Well, a lot of it is about the social messages.  Think about the botched backstreet abortion – a storyline which, in Ronald Reagan’s socially conservative America, meant that some of the sponsors pulled out.  And the entertainments staff, who are living hand to mouth and can be fired, by jumped up little brats like the awful Neil, on the basis of a false allegation made by a “bungalow bunny”.  Penny and Lisa both being taken in by smooth-talking Robbie – there’s a warning to all young girls, and indeed young lads.  The end of an era, as well – the sense that the days of the Catskill Mountains holiday camps are numbered … and let’s not forget the historical social importance of those camps, set up back in the “No blacks, no Jews, no Irish” days when most of the people who went there would have been refused accommodation at many resorts elsewhere in New York state. And, most of all, Baby putting herself on the line to save Penny and get justice for Johnny.  Dirty Dancing makes you think, in a way that other iconic films of the ’80s, however great they are in their own way, just don’t.

This all sounds terribly serious, doesn’t it 🙂 ?   The book’s not all serious at all.  It mentions the theme weekend I referred to earlier.  I had no idea that you could actually go to the place where the film was made.  Wow!  I’ve been to all sorts of places associated with favourite books, films and TV programmes, and I love the fact that other people do this too. She also goes on about how she taped the film off the TV and then watched it so many times the tape broke, drove her sister and best friend mad with her obsession with it all, and wanted to go to dance classes because she thought they’d be like the ones in the film. These bits are great. And she also mentions Dirty Dancing on-line fandoms.  I love on-line fandoms.  I love the fact that I can have deep and meaningful discussions with hundreds of people about fictional characters, and that we all think this is a totally normal thing to do.  It’s so cool.  It’s so uncool!!

However, some of it is serious.  Katy Brand does, to be fair, stress that it would be inappropriate to make out that the film’s some sort of political statement.  It’s essentially a romantic coming-of-age musical.  She does suggest that Eleanor Bergstein, the film’s writer and co-producer is now trying to make out that it actually was primarily about making political points.  I don’t know whether or not that’s true, but, if so, then, with all due respect to Eleanor Bergstein, maybe she’s taking it all a bit too seriously.

Baby does take herself very seriously at the start of the film, but that’s part of it.  She’s 17.  She’s idealistic.  She plans to take “economics of under-developed countries” as her minor subject.  But she’s led a very sheltered life and has very little experience of the world.  She doesn’t get that none of the other entertainment staff can fill in for Penny, because they’re all too busy working.  She tells Penny that she envies her, when Penny’s just told her that she’s had to support herself since she was 16.  It’s a pretty silly thing to say.  But that’s the point.  She’s about to learn an awful lot in a very short space of time.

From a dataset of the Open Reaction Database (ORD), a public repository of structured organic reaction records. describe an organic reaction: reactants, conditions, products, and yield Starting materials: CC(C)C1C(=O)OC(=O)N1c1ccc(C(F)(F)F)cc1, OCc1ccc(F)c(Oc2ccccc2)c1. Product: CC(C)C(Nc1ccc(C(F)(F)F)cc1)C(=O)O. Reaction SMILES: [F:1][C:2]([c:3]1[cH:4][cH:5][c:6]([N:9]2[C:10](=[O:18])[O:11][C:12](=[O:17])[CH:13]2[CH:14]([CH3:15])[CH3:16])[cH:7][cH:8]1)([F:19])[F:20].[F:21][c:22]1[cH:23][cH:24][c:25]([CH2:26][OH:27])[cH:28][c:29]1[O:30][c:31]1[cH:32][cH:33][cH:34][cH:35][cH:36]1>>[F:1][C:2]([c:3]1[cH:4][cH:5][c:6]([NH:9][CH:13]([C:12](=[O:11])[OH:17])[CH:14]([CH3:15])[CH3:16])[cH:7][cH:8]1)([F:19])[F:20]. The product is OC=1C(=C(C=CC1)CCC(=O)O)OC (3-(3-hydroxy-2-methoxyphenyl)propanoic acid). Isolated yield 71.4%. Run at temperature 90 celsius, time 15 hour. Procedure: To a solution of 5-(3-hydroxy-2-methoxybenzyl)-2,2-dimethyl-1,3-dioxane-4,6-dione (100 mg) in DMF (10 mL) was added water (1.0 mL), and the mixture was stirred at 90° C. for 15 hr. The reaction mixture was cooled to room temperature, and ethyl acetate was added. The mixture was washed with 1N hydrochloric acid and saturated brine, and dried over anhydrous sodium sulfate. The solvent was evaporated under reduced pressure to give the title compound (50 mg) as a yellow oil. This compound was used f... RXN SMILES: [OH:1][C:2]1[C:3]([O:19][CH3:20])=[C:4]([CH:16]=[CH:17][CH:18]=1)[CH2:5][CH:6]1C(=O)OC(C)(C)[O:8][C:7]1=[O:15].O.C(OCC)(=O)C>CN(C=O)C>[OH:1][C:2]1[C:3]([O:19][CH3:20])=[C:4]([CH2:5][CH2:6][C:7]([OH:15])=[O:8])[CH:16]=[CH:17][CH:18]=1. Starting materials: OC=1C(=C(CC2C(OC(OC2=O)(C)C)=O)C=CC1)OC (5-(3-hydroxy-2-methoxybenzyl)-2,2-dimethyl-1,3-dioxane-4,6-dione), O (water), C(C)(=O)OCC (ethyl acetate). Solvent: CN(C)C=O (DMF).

However, and this is a point I’d never really thought of before, she’s actually pretty mature.  And the whole film’s pretty mature.  No-one’s looking for a fairytale.   When Johnny leaves, Baby doesn’t burst into tears and beg him to take her with him.  It ends with “I’ve had the time of my life”.  Not with a wedding.  Maybe Baby and Johnny do live happily ever after, but, as Katy Brand says, it’s more likely that they drift apart once she’s at university and he’s on his next job, but that, as they both move on, they both continue to think that “I’ll never be sorry”.  That’s different.  Most romantic films aren’t like that.

She’s also super-confident. She isn’t cool.  She’s not unattractive, but she certainly isn’t a raving beauty.  Unlike Lisa, she isn’t even all that bothered about her appearance.  And she goes after Johnny.She goes to Johnny’s cabin. This isn’t an older man seducing a 17-year-old girl: if anything, it’s the other way round. Hands up, the first time I saw the film I wasn’t that keen. It took me a couple of viewings! That was partly because I’d got it firmly fixed in my head that Patrick Swayze lived in South Carolina in the 1850s, so I couldn’t quite handle the idea of him being in New York state in the 1960s, but it was also because I couldn’t get my head round the fact that Baby actually was that confident. It was something I just couldn’t relate to. Katy Brand says it makes her a role model. I suppose it does. And then we get Lisa offering to do her hair, but then saying that she’s pretty in her own way. That is great. Katy Brand really picks up on that. Everyone is attractive in their own way. Hooray! Heroine whose attraction is her personality, not her looks, anyway. Hooray!

Lisa is great there. She and Baby clearly aren’t that close, but, when push comes to shove, when everything’s going wrong for Baby, her sister is there to support her. And, when Baby finds out what Robbie’s really like, she’s desperate to save Lisa from him. And there’s also female solidarity between Baby and Penny, after the initial “Go back to your playpen,” scene. When Penny’s scared about the abortion, Baby comforts her. She’s completely out of her own comfort zone, but she’s there for Penny.